Grades 9 & 10 5-Star Challenge #2
Every possible pair within a set of five numbers is summed.
The sums are 0, 3, 11, 12, 20, 21, 23, 29, 32, 41. Find the five numbers.
In this problem, the answer may be obtained by trial and error, but there are some neat aspects to the problem if one works to solve it. Let us assume that the five numbers are distinct (as they would need to be if their ten pair-sums were distinct). Let us consider the sums as F < G < H < J < K < L < M < N < P < Q. Let the five numbers be a < b < c < d < e. The order of a, b, c, d, and e offers only an incomplete understanding of the order of the sums. We have
(a+b) < (a+c) < [(b+c),(a+d)] < [(a+e),(b+d)] < [(c+d),(b+e)] < (c+e) < (d+e).
We know that F=a+b and G=a+c, and that Q=e+d and P=c+e. We do not know if the third and fourth smallest sums represent a+d and b+c or b+c and a+d, respectively.
This problem can be approached by solving all of the little equations to establish which is greater of (b+c) and (a+d). Once b+c is known, the system of three equations a+b=F, a+c=G, b+c=(H or J) can be solved for the values of a, b, and c. The values of d and e can be found shortly thereafter by substitution.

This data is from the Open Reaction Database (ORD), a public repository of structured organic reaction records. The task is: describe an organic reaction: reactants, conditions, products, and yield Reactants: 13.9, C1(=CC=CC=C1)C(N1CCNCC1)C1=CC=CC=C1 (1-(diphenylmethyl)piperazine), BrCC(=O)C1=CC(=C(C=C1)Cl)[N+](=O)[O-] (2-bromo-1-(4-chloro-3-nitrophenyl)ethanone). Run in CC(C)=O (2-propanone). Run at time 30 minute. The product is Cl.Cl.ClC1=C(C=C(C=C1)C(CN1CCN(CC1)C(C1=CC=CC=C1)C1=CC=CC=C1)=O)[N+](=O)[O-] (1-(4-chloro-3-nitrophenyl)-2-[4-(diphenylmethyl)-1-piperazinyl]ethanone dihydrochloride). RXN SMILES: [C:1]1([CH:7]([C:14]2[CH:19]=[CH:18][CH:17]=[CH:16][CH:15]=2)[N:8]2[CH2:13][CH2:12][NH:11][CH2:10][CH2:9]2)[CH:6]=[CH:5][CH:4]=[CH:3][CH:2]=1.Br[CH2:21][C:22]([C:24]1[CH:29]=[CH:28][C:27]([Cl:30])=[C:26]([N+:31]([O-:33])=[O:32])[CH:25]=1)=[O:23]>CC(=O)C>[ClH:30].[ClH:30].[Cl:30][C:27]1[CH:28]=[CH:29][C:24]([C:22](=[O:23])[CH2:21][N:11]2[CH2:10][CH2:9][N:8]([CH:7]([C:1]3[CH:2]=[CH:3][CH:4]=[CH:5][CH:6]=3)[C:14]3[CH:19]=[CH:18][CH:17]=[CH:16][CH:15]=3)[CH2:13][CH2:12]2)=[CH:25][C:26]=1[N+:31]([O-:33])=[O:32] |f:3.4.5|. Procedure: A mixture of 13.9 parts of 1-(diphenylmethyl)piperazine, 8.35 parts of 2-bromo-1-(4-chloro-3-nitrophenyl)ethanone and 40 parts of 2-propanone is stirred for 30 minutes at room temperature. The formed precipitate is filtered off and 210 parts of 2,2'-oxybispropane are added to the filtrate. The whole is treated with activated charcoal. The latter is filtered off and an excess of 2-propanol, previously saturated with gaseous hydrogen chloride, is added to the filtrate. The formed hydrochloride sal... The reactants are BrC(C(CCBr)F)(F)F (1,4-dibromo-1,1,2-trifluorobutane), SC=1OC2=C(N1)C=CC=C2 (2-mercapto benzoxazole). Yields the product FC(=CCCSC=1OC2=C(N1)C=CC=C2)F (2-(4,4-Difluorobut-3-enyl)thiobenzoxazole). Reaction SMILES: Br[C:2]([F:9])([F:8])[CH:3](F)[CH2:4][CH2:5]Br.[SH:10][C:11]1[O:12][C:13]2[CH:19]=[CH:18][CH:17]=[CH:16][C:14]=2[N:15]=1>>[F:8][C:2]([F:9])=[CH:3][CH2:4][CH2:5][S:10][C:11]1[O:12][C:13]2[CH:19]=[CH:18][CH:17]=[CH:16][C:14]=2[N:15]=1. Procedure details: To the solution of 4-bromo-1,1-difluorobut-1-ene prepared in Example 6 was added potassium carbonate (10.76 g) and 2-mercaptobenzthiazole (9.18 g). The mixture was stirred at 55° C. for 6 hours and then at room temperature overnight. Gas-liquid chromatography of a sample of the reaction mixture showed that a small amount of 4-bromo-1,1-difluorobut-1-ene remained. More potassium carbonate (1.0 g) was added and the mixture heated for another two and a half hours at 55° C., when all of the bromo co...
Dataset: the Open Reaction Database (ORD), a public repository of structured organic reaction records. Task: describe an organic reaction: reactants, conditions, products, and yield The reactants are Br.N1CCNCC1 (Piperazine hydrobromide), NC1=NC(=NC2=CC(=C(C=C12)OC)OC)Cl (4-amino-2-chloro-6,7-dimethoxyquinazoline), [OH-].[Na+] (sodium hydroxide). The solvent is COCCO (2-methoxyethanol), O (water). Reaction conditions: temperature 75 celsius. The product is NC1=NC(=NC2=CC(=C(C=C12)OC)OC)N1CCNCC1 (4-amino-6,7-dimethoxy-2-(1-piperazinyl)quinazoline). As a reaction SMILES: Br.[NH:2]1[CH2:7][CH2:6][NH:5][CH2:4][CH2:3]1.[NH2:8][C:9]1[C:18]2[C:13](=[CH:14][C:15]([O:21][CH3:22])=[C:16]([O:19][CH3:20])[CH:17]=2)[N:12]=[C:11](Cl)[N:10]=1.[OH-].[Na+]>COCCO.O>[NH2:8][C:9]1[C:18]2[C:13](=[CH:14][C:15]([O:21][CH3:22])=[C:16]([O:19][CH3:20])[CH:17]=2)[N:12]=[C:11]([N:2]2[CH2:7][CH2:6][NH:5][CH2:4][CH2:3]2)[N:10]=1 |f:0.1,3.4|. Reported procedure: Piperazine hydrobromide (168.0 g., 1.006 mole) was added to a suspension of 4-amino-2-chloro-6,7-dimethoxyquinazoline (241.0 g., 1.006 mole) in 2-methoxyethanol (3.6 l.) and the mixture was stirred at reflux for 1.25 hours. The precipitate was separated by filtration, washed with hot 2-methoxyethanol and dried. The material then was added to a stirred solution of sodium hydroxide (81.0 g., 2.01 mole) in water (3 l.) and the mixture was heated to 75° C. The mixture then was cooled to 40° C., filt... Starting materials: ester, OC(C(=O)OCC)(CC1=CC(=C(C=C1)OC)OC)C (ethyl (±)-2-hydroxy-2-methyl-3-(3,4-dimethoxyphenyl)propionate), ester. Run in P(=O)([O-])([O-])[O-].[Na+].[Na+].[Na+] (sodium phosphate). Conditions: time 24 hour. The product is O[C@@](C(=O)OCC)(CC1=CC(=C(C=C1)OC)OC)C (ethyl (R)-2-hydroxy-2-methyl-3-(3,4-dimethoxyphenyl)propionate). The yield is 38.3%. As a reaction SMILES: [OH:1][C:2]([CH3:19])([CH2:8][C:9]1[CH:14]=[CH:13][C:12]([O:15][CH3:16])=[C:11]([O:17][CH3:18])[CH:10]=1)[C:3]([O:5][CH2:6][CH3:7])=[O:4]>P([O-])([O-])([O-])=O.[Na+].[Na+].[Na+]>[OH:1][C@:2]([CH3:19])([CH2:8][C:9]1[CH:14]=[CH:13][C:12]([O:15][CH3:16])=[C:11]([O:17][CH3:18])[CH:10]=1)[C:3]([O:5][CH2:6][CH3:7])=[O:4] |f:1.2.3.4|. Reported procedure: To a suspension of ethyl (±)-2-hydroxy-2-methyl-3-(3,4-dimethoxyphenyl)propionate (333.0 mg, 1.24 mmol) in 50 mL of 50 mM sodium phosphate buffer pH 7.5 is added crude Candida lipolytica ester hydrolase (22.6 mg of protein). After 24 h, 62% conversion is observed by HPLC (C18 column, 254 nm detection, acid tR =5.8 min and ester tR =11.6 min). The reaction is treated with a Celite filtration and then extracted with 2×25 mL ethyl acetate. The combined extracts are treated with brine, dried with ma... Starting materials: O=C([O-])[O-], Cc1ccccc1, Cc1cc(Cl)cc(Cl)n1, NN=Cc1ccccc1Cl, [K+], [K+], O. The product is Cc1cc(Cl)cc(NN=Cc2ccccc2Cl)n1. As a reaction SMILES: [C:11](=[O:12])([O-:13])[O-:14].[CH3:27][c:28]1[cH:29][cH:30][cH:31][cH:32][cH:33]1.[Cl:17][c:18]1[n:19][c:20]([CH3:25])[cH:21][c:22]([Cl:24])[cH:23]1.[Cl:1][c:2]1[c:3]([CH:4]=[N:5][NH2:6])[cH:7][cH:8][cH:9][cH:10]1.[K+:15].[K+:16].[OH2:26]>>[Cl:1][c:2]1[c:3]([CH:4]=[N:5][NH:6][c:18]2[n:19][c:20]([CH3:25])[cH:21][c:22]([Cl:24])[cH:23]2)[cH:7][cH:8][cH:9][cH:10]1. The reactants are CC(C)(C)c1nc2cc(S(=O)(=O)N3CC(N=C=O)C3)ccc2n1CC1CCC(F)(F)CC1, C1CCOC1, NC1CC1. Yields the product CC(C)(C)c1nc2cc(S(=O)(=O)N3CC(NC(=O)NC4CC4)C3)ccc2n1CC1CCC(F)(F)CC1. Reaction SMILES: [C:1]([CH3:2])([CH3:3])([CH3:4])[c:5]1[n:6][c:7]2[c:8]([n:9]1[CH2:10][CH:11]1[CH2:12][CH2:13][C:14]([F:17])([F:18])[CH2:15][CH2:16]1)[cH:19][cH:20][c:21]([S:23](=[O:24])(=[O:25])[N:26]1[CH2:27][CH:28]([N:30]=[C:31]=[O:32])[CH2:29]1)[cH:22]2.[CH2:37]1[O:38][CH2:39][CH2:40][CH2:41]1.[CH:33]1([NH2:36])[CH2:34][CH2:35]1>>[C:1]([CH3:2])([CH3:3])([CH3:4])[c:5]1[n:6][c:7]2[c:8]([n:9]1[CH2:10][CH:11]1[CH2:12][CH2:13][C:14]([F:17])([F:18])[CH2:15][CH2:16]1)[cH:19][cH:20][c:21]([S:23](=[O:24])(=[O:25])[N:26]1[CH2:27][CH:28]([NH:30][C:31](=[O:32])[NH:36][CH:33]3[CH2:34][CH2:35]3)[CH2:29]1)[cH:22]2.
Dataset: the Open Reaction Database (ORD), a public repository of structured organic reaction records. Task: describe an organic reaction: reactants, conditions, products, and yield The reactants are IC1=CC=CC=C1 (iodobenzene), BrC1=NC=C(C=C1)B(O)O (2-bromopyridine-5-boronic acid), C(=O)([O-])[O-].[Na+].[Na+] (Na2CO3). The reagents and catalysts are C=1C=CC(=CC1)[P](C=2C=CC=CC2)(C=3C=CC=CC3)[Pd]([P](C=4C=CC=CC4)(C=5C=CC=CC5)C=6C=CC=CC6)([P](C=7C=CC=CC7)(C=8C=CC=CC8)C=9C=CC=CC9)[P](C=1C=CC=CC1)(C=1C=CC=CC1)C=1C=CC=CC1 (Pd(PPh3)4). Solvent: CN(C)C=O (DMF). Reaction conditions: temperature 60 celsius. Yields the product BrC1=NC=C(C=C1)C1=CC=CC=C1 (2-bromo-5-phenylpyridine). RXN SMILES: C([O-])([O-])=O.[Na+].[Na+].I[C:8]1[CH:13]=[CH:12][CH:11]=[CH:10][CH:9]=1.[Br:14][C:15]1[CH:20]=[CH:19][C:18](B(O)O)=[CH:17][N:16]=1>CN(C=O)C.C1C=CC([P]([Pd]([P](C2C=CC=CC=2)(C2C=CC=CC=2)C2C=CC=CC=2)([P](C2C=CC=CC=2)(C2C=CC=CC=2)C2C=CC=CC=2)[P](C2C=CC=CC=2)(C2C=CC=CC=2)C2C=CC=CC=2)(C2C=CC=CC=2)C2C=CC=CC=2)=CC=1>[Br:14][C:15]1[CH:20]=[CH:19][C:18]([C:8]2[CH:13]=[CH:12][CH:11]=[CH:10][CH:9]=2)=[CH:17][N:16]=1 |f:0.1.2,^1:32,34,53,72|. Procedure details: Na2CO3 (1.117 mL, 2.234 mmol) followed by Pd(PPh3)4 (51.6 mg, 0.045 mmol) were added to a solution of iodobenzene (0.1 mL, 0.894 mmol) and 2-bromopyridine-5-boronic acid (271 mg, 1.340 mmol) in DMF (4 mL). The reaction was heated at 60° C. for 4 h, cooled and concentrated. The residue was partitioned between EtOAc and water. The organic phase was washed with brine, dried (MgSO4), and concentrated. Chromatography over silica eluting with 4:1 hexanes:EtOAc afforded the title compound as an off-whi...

There is a less tedious way to solve the problem. By identifying that each number is summed with each possible partner, we know that each number a < b < c < d < e appears four times in the sum F+G+H+J+K+L+M+N+P+Q, so the sum of the ten pair-sums must be equal to 4(a+b+c+d+e). By adding the first and last sum, we know that F+Q=a+b+d+e, and we can therefore find the value of c.
In our problem, the pair-sums are 0, 3, 11, 12, 20, 21, 23, 29, 32, 41, whose sum is 192, which is equal to 4(a+b+c+d+e). This means that 192/4=48=a+b+c+d+e.
We know that F+Q=0+41=a+b+d+e, so c=7.
If c=7, we know that G=3=(a+c)=(a+7), so a=-4. Then F=0=(a+b)=(-4+b) tells us that b=4. P=32=(c+e)=(7+e), so e=25. Since 48=a+b+c+d+e, d must be 16.